The UN Women’s theme for International Women’s Day, held on 8 March 2021, was “women in leadership: achieving an equal future in a Covid-19 world”. This theme was aligned with the UN’s sustainable development goal (SDG) 5 of ‘gender equality’. To help in achieving the goal, the UN wants to “ensure women’s full and effective participation and equal opportunities for leadership at all levels of decision making in political, economic and public life” by 2030.
Female representation in national and local parliaments
As of January 2021, about a quarter of the world’s national elected representatives were female. The average proportion of women in national parliaments varied between global regions; data from the Inter-Parliamentary Union showed that the highest proportion of female representatives was in the Americas (32.4%) and the lowest proportion (17.8%) was in the Middle East and North Africa.
The five UN countries with the most female representatives were:
- Rwanda (61.3% in the lower chamber, 38.5% in the upper chamber)
- Cuba (53.4%)
- United Arab Emirates (50%)
- Nicaragua (48.4%)
- New Zealand (48.3%)
The UK ranked joint 39th on the list out of 188 countries (33.9% of MPs and 27.9% of peers are women), alongside Cameroon (33.9% of its lower and 26% of its upper chamber are women).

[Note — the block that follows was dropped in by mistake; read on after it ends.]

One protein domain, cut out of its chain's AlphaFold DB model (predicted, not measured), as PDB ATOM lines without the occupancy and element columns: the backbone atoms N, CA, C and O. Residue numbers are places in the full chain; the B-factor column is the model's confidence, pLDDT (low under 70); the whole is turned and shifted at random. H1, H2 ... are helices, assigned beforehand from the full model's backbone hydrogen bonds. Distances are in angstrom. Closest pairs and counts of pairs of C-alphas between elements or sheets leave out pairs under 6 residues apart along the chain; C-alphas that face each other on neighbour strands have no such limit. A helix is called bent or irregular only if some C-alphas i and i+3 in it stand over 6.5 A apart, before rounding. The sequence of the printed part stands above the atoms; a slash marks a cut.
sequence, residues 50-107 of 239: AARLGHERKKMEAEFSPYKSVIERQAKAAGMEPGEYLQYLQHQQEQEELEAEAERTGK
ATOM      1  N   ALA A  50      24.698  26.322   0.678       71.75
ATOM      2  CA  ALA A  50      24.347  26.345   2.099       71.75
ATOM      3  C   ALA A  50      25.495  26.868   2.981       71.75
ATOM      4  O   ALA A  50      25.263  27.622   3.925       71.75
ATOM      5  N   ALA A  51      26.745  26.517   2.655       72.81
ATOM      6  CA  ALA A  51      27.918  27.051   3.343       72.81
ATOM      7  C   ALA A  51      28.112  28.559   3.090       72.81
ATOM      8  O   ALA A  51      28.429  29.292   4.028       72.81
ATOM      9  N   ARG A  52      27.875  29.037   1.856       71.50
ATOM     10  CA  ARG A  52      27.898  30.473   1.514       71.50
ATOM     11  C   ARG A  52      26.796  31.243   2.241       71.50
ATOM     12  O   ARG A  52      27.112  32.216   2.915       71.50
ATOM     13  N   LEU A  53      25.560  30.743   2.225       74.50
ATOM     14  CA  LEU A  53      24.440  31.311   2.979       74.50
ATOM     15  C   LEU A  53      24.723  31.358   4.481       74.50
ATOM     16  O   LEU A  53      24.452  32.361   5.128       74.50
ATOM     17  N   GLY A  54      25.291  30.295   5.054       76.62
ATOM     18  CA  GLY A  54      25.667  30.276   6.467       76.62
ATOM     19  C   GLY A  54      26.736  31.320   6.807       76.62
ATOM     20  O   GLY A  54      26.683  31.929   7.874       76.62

In the UN’s Gender Snapshot 2020, it was estimated that 36% of seats in local government worldwide were held by women. The Council on Foreign Relations (CRF) has collected data on female representation in some local legislatures. It has data on 130 out of 193 UN countries. Of these, only two countries had at least 50% female representation in local legislatures.
According to the CRF’s research, the five countries with the most local female representatives in September 2020 were:
- Antigua and Barbados (67%)
- Bolivia (50%)
- Tunisia (48%)
- Belarus (48%)
- Senegal (48%)
The UK ranked 30th on the list, with women making up 34% of all local representatives.
How can female representation in politics be increased?
A recent UN Economic and Social Council report has examined the status of women’s participation in public life. The report said that certain initiatives, such as the use of gender quotas and certain types of electoral systems, contributed to increasing women’s participation in legislative bodies.